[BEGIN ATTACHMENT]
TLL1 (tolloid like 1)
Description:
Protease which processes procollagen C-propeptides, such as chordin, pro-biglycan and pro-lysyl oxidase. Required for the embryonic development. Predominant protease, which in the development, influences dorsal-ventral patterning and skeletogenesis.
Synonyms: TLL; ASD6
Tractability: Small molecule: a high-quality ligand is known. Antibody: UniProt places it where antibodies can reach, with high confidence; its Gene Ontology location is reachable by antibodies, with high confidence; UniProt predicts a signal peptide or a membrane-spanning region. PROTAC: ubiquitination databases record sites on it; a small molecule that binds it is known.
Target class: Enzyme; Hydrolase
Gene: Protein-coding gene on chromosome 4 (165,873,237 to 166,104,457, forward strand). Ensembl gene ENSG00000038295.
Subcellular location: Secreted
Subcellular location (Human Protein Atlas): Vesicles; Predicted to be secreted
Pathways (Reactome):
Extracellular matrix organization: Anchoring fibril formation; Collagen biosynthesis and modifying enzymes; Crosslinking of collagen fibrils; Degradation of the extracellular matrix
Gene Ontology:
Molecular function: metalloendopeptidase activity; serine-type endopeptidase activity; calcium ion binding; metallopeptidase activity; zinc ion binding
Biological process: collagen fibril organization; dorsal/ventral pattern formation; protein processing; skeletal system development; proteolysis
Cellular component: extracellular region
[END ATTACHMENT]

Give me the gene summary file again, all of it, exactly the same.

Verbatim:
TLL1 (tolloid like 1)
Description:
Protease which processes procollagen C-propeptides, such as chordin, pro-biglycan and pro-lysyl oxidase. Required for the embryonic development. Predominant protease, which in the development, influences dorsal-ventral patterning and skeletogenesis.
Synonyms: TLL; ASD6
Tractability: Small molecule: a high-quality ligand is known. Antibody: UniProt places it where antibodies can reach, with high confidence; its Gene Ontology location is reachable by antibodies, with high confidence; UniProt predicts a signal peptide or a membrane-spanning region. PROTAC: ubiquitination databases record sites on it; a small molecule that binds it is known.
Target class: Enzyme; Hydrolase
Gene: Protein-coding gene on chromosome 4 (165,873,237 to 166,104,457, forward strand). Ensembl gene ENSG00000038295.
Subcellular location: Secreted
Subcellular location (Human Protein Atlas): Vesicles; Predicted to be secreted
Pathways (Reactome):
Extracellular matrix organization: Anchoring fibril formation; Collagen biosynthesis and modifying enzymes; Crosslinking of collagen fibrils; Degradation of the extracellular matrix
Gene Ontology:
Molecular function: metalloendopeptidase activity; serine-type endopeptidase activity; calcium ion binding; metallopeptidase activity; zinc ion binding
Biological process: collagen fibril organization; dorsal/ventral pattern formation; protein processing; skeletal system development; proteolysis
Cellular component: extracellular region